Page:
“Please let me keep this memory, just this one.”
—Jim Carrey, Eternal Sunshine of the Spotless Mind (2004)
You’d think that two people who maybe, just might like each other (sometimes) and who definitely, usually (almost always) work together would find some time—or any time, really—to be alone. If not for kissing, then at least for talking. But an entire week passed, and all I got from Porter after the visit to his family’s surf shop was a daily greeting, a lot of smiling, and enough desperate across-the-lobby stares to fill up the entire cavern.
Every day, I watched the bruises on his face lighten and his wound heal, but as they disappear, so does the memory of what happened between us, and I am feeling something akin to physical withdrawals. Sure, I received some texts from him during work hours. They included the following:
On a scale from 1 to Hades, how humid is the Hotbox today?
You should wear sandals to work more often. Your feet are sexy. Maybe I’m the one with the foot fetish.
I thought about sneaking out to your house last night, but I didn’t want to risk getting you in trouble with your dad if I got caught.
I’m tired. Let’s go take a nap together in the big teepee.
And when he texted me, I think I need medical care. Will you come nurse me again? I nearly fell off my stool in the ticket booth. But when I texted him back that I would be right there, his reply was: Sigh. I wish. Pangborn is sitting next to me. Awkward.
The boy is killing me. K-i-l-l-i-n-g.
Things were much simpler when we were archenemies.
“Sometime I feel like Porter is Pangborn’s nurse,” I mutter under my breath.
Grace hands tickets through the window and mutes the microphone. “Know what I heard? That all that weed Pangborn vapes might actually really be medicinal. The old goat might have the big C.”
I frown. “What? Cancer? Who told you that?”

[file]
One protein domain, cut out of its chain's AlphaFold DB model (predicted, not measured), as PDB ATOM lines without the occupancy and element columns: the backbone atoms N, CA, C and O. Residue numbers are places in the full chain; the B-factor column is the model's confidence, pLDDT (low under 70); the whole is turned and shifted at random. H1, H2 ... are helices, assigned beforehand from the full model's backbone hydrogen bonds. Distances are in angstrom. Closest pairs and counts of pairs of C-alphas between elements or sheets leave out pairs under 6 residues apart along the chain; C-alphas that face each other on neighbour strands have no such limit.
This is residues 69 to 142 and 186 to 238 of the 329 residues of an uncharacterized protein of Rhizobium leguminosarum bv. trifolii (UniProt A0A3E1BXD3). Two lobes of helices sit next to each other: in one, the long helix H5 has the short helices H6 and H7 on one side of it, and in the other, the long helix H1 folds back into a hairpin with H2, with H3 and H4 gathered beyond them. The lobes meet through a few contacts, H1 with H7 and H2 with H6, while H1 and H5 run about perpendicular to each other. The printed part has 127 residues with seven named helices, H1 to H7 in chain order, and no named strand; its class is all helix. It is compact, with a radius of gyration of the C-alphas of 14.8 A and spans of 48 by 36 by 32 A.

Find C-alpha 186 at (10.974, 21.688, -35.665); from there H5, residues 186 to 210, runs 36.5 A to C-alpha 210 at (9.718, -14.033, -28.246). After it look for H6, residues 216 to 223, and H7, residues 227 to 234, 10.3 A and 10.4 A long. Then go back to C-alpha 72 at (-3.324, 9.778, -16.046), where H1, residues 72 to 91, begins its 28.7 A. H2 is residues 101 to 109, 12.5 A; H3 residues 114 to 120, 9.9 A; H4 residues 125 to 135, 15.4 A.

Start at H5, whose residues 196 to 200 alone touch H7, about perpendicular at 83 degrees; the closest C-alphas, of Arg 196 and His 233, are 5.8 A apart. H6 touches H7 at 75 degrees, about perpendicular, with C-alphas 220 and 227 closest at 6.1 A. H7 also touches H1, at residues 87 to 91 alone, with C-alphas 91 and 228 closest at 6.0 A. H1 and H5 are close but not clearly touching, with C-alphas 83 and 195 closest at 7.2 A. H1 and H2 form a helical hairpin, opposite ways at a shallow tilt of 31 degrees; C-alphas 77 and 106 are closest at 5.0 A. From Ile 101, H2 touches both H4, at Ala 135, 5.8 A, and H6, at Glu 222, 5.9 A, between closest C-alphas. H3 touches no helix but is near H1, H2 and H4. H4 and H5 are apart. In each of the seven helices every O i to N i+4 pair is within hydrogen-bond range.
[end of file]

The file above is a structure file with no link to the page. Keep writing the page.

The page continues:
“It’s just a rumor going around. Don’t know if it’s true. You know how people talk. That girl Renee up in the café says she heard that he’s been in remission for years, and that he just uses it as an excuse to get high. So who knows? He doesn’t look sick to me.”
Me either, but can you really tell? And it’s not like I’m going to walk up and flat-out ask him. I hate rumors. It makes me sad that people are talking about Pangborn behind his back.
“What the hell is going on between you two, anyway?” Grace asks me as she adjusts the portable fan.
“Pangborn and me?”
She gives me a classic Grace eyeroll that clearly communicates: You know what I’m asking about; don’t play dumb. “Porter and you.”
“Beats me,” I say, thoroughly grumpy. I’d already told her about the kissing. No details. Well . . . some details. Grace has a way of dragging things out of me. “Maybe he’s dating someone else, and he’s trying to juggle two girls at once.”
Grace shakes her head. “No other girlfriend. He works at the surf shop after he leaves here every day. It’s open until nine. Then he turns back around and works there every morning—and that’s if he hasn’t been surfing. When has he got time for another girl?”
Good point. I feel guilty for even joking about it.
“I saw him arguing with Mr. Cavadini about the schedule that just got posted,” she notes as her phone buzzes. She checks the message, texts something back, and smiles to herself.
She shrugs as she passes tickets through the window.